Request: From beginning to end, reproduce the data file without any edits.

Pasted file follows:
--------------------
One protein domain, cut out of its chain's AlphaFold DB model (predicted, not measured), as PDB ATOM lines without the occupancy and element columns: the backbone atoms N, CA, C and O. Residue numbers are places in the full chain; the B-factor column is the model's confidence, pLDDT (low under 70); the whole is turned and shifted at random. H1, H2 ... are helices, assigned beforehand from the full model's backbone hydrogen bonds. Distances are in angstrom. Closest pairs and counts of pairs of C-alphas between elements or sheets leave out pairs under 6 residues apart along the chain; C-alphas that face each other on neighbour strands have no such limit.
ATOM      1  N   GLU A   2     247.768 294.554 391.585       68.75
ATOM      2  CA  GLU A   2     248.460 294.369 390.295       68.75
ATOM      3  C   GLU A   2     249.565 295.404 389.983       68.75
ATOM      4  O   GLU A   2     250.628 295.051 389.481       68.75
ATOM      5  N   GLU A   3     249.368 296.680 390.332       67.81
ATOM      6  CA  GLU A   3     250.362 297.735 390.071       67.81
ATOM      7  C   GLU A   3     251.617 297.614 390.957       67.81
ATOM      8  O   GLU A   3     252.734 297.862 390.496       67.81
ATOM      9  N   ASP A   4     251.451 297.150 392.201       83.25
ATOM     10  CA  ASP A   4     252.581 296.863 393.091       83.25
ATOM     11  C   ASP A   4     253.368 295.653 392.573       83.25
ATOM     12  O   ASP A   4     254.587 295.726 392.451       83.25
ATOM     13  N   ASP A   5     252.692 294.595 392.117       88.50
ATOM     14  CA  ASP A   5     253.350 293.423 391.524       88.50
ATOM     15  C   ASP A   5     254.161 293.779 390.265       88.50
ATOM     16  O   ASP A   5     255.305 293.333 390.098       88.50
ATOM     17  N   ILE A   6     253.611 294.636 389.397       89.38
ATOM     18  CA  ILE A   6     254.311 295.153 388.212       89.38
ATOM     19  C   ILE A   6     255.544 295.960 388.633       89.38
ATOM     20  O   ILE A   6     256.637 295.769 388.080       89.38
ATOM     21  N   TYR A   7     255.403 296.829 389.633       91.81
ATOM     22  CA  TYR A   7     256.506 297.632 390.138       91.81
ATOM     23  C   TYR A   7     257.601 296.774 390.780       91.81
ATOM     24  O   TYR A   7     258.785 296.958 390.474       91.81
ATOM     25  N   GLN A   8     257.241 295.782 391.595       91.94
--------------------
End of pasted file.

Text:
One protein domain, cut out of its chain's AlphaFold DB model (predicted, not measured), as PDB ATOM lines without the occupancy and element columns: the backbone atoms N, CA, C and O. Residue numbers are places in the full chain; the B-factor column is the model's confidence, pLDDT (low under 70); the whole is turned and shifted at random. H1, H2 ... are helices, assigned beforehand from the full model's backbone hydrogen bonds. Distances are in angstrom. Closest pairs and counts of pairs of C-alphas between elements or sheets leave out pairs under 6 residues apart along the chain; C-alphas that face each other on neighbour strands have no such limit.
ATOM      1  N   GLU A   2     247.768 294.554 391.585       68.75
ATOM      2  CA  GLU A   2     248.460 294.369 390.295       68.75
ATOM      3  C   GLU A   2     249.565 295.404 389.983       68.75
ATOM      4  O   GLU A   2     250.628 295.051 389.481       68.75
ATOM      5  N   GLU A   3     249.368 296.680 390.332       67.81
ATOM      6  CA  GLU A   3     250.362 297.735 390.071       67.81
ATOM      7  C   GLU A   3     251.617 297.614 390.957       67.81
ATOM      8  O   GLU A   3     252.734 297.862 390.496       67.81
ATOM      9  N   ASP A   4     251.451 297.150 392.201       83.25
ATOM     10  CA  ASP A   4     252.581 296.863 393.091       83.25
ATOM     11  C   ASP A   4     253.368 295.653 392.573       83.25
ATOM     12  O   ASP A   4     254.587 295.726 392.451       83.25
ATOM     13  N   ASP A   5     252.692 294.595 392.117       88.50
ATOM     14  CA  ASP A   5     253.350 293.423 391.524       88.50
ATOM     15  C   ASP A   5     254.161 293.779 390.265       88.50
ATOM     16  O   ASP A   5     255.305 293.333 390.098       88.50
ATOM     17  N   ILE A   6     253.611 294.636 389.397       89.38
ATOM     18  CA  ILE A   6     254.311 295.153 388.212       89.38
ATOM     19  C   ILE A   6     255.544 295.960 388.633       89.38
ATOM     20  O   ILE A   6     256.637 295.769 388.080       89.38
ATOM     21  N   TYR A   7     255.403 296.829 389.633       91.81
ATOM     22  CA  TYR A   7     256.506 297.632 390.138       91.81
ATOM     23  C   TYR A   7     257.601 296.774 390.780       91.81
ATOM     24  O   TYR A   7     258.785 296.958 390.474       91.81
ATOM     25  N   GLN A   8     257.241 295.782 391.595       91.94